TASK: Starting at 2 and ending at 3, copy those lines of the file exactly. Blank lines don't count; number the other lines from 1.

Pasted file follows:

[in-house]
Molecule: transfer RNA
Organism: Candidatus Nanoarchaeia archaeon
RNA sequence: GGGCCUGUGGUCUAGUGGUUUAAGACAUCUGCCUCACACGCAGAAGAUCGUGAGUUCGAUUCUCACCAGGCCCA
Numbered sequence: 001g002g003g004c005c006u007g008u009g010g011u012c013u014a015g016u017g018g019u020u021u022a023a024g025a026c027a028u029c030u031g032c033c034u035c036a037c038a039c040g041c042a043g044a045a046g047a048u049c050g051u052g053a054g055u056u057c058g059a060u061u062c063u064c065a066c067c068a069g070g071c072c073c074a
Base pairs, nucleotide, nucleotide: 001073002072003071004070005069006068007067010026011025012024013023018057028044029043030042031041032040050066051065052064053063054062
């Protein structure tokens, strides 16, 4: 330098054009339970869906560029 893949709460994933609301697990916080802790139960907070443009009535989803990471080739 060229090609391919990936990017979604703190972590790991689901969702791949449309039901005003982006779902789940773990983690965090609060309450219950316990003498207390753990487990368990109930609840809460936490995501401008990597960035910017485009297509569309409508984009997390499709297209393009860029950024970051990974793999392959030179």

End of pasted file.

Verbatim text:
Molecule: transfer RNA
Organism: Candidatus Nanoarchaeia archaeon